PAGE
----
Are you a DP2 student frantically searching for more CAS hours? Or are you an eager DP1 pupil wanting to get a head start on CAS before your assignments overwhelm you?
Either way – Lanterna has the perfect opportunity for you!
To help you with your CAS hours and collectively inspire us all to be more active in our individual communities, Lanterna is now looking for students who wish to contribute articles to our blog!
We are interested in posts focusing on your favorite CAS experience so far – perhaps you’ve done some volunteering at a local shelter, played in a sports tournament, or put on a theatre production you’ve really enjoyed? Regardless of the activity, the article should include the following:
- Your first name
- The school you attend
- Your DP year (DP1 or DP2)
- One activity that you have done for CAS
- What inspired you to do that particular activity?
- Would you recommend it to other students?
- A photo of yourself doing CAS (optional – but preferred)
What’s in it for you? We’ll sign this off as CAS – thus, ‘CAS 4 CAS’! Not only is this a great opportunity for students falling behind on their CAS hours, but you could possibly even write this in your personal statement for university!
To be considered, please email your article to firstname.lastname@example.org with the subject line: CAS 4 CAS. Please note that posts should be no longer 500-600 words!
School attended: Hvitfeldtska Gymnasiet, Sweden
DP Year: Graduated in 2014 – I now work for Lanterna!
An activity I did for CAS: Fieldwork with sea turtles in Cape Verde!
Why did you choose this particular activity:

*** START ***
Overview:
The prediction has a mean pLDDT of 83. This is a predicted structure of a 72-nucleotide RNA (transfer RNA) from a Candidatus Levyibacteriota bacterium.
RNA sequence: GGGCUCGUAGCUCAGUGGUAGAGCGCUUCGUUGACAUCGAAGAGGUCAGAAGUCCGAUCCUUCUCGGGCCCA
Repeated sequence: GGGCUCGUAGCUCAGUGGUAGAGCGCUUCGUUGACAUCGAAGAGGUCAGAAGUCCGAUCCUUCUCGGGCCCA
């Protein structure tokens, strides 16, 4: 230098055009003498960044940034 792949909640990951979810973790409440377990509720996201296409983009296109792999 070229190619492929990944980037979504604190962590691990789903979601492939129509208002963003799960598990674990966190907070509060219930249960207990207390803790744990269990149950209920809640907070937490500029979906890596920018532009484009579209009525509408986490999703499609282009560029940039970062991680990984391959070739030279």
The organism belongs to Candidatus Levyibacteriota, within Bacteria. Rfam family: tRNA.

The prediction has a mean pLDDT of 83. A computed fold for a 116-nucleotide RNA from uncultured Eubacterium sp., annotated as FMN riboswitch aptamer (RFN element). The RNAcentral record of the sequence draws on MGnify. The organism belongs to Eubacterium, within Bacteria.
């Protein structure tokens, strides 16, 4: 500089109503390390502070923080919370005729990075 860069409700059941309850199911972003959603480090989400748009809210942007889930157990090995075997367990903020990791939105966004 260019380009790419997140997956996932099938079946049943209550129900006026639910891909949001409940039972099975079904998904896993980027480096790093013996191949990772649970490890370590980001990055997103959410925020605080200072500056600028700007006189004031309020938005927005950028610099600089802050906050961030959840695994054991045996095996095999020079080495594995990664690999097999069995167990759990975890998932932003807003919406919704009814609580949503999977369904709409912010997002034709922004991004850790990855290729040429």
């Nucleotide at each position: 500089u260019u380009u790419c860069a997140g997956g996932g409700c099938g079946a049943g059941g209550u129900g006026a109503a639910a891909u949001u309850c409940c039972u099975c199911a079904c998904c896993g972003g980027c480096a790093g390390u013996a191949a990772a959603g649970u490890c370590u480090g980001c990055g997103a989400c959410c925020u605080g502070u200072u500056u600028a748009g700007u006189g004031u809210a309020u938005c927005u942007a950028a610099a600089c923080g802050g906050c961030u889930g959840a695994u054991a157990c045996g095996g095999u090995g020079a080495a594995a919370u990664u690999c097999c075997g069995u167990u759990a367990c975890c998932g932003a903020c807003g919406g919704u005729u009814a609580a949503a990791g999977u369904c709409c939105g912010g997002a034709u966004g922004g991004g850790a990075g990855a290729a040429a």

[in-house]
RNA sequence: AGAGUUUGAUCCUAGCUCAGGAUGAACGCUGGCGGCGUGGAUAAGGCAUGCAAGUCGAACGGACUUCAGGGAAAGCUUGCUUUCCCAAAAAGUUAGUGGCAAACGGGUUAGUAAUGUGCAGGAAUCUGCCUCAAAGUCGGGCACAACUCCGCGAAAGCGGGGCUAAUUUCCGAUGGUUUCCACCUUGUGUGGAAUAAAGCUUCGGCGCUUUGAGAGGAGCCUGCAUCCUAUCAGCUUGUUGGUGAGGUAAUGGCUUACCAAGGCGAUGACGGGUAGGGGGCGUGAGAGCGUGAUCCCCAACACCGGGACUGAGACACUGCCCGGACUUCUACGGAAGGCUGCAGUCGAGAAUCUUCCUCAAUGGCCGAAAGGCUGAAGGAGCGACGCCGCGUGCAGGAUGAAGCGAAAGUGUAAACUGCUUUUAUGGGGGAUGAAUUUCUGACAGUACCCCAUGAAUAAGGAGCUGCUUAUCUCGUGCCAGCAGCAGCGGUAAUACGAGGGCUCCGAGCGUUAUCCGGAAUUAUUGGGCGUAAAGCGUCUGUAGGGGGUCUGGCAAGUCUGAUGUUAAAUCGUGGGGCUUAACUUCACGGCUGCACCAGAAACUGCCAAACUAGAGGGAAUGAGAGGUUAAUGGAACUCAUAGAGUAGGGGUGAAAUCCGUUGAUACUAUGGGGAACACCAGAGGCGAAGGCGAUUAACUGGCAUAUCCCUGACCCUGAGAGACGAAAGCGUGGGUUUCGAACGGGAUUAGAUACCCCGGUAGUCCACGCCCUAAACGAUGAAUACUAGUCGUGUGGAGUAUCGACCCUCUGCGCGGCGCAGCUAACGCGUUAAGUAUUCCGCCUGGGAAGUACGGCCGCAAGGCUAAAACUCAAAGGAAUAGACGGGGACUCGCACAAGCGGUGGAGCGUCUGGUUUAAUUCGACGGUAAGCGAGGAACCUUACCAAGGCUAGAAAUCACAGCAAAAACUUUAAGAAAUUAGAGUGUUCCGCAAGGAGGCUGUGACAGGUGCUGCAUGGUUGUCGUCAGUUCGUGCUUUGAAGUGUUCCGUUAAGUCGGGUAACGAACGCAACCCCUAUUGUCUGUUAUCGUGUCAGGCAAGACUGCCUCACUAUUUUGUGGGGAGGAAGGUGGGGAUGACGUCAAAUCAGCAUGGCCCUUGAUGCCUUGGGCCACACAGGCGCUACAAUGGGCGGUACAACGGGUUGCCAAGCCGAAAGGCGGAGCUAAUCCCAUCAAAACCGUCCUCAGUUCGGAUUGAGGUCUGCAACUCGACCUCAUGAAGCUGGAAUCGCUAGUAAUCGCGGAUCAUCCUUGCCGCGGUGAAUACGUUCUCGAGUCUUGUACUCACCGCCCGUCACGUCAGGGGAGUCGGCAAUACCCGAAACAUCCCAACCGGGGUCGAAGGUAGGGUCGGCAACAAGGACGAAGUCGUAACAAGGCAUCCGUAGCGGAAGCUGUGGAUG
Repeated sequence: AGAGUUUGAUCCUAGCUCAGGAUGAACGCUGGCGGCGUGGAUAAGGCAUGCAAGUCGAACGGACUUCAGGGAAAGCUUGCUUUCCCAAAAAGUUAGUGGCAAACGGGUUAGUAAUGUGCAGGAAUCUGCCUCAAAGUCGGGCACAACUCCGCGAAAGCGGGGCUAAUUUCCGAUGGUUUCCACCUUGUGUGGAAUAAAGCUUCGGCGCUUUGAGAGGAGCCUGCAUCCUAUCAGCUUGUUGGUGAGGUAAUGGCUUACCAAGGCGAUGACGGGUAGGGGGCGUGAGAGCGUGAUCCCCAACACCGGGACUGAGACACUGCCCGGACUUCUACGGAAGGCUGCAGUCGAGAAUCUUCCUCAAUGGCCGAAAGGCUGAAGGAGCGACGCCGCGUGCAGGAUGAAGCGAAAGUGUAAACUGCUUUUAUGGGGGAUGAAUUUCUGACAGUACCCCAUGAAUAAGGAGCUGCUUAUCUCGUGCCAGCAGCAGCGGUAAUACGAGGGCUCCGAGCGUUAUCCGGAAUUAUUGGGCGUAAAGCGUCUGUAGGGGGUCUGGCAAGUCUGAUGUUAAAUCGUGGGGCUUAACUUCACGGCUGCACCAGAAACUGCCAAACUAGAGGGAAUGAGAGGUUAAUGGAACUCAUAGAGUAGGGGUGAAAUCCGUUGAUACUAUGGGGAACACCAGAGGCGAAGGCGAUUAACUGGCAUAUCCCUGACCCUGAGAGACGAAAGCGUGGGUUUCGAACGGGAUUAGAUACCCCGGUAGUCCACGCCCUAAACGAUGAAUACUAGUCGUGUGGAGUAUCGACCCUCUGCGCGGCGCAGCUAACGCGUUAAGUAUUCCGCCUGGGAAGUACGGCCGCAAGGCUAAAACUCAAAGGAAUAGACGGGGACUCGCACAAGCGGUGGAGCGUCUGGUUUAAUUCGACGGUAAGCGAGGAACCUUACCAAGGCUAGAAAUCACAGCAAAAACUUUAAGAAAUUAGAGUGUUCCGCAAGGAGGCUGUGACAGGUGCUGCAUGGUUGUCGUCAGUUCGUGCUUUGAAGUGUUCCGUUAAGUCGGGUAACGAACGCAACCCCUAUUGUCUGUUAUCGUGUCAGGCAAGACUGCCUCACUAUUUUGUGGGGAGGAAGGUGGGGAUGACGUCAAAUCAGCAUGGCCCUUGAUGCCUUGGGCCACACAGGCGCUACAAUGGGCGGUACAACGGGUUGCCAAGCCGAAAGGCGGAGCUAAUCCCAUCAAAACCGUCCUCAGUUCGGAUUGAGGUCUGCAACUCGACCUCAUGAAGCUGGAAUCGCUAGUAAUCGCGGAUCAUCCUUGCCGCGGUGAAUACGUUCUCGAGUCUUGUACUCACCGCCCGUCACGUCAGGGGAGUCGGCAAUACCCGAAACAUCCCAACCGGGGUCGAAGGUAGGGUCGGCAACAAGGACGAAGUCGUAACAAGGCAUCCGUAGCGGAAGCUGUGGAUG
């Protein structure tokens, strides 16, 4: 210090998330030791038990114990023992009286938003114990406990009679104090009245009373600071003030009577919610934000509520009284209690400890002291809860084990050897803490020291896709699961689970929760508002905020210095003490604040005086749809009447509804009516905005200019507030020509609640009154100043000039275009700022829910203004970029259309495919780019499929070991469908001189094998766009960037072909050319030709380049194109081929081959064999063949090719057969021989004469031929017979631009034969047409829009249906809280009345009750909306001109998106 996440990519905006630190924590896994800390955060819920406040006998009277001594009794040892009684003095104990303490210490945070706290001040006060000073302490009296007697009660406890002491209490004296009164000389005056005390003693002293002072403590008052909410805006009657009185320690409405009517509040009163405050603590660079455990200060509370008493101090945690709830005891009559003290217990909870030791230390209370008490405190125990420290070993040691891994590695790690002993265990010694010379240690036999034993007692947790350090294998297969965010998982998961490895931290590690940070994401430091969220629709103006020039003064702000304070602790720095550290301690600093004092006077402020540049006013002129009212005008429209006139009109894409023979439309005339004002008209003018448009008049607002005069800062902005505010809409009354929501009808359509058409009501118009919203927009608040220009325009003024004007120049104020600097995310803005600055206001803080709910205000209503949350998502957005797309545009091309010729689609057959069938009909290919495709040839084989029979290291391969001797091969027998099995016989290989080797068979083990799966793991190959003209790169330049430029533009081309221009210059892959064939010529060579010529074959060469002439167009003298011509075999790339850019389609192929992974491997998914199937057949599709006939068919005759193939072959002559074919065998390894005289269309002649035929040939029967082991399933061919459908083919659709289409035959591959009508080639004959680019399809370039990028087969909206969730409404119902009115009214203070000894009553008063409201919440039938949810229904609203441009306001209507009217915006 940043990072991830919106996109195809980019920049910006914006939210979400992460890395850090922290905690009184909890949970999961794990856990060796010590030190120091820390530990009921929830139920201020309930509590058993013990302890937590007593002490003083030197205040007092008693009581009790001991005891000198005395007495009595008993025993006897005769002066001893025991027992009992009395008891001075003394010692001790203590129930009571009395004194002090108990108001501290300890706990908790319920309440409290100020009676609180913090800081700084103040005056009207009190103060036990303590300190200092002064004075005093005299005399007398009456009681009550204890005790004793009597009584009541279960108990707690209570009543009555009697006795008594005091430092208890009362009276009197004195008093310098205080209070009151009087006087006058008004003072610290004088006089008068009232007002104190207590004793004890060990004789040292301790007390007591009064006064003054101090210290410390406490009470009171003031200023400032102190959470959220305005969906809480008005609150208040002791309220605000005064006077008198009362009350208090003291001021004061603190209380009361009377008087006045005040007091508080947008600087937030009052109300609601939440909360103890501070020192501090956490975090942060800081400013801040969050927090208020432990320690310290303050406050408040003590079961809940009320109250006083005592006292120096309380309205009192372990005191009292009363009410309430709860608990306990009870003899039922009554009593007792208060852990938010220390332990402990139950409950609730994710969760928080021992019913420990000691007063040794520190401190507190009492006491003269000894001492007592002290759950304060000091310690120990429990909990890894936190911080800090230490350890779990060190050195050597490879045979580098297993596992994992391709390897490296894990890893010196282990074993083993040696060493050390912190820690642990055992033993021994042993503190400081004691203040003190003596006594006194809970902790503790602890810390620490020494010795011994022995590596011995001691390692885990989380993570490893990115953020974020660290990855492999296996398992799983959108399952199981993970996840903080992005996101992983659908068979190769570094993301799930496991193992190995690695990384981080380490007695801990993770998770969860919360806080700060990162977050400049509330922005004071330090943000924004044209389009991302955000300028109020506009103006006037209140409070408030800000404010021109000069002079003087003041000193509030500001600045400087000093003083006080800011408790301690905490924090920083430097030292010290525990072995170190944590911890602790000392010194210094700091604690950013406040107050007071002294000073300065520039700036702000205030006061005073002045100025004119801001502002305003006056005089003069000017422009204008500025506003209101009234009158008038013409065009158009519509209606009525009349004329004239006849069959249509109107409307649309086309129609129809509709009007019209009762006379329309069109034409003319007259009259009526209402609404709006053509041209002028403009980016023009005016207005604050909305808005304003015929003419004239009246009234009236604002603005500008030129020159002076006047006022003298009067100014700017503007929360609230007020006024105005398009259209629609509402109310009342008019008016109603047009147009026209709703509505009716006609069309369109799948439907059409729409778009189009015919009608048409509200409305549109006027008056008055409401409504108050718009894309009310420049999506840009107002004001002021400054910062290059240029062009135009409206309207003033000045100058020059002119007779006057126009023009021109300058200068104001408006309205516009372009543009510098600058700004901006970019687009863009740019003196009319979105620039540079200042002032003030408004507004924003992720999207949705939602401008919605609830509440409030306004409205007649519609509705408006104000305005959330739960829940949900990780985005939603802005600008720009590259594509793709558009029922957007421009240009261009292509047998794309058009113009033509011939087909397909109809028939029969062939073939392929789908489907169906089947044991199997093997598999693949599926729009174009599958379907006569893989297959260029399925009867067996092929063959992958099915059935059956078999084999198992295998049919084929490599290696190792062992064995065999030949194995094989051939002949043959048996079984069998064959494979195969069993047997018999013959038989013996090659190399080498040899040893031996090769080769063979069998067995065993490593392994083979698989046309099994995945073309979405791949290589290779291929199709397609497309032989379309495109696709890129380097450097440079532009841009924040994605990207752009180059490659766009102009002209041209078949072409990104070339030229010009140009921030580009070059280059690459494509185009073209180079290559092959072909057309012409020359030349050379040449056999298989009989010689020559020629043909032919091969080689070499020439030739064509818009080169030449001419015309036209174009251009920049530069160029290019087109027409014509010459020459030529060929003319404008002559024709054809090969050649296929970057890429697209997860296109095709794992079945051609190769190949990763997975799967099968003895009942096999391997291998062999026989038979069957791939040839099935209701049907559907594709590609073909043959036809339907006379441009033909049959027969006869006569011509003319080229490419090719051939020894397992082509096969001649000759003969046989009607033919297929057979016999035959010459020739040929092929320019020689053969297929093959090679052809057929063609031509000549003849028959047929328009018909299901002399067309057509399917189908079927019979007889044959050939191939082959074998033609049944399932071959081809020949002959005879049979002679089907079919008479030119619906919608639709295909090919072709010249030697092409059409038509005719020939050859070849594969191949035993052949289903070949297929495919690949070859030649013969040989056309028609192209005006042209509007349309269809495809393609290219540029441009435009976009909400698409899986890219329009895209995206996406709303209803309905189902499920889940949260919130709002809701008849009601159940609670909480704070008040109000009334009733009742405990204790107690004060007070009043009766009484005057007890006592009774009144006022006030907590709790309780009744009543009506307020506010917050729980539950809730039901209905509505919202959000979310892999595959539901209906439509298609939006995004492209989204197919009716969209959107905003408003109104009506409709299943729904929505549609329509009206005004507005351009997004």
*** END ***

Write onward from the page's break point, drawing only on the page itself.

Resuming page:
Spending summers on the west coast of Sweden, I’ve always loved being close to the ocean. In fact, one of my best memories as a child is sitting on the pier, fishing for crabs with my little brother. I think it was the constant flurry of crab fishing, seeing seals through binoculars and sailing which made me explore the possibility of doing some volunteer work involving the ocean during my Diploma. Thus, I began looking for opportunities for me to do my part to save our oceans. On a family vacation to Cape Verde in DP1, I came across a Biodiversity Organization which was looking for volunteers. I emailed them and the rest is history!
What did you do:
Cape Verde, a country which consists of 10 islands and is located off the coast of Senegal, is one of three places in the world where sea turtles go to lay their eggs during summer months. After a female sea turtle nests, she will return to the sea, leaving the nest to develop on their own. As sea turtles are endangered, it is crucial to attempt to track the longitude and latitude of sea turtle nests. Why, you ask? Tracking the longitude and latitude of the turtles’ nests ensured that volunteers could position protective nests around them when they were about to hatch, protecting them from predators. This is crucial as it is currently estimated that only 1 of 1,000 hatchlings (‘sea turtle babies’) will survive to adulthood! Doing this field work and seeing a female sea turtle lay her eggs is one of the most emotional and amazing things I’ve ever witnessed!
Would you recommend this activity to other students:
Absolutely – We should all be trying to do everything to save our oceans and the species which live in it!!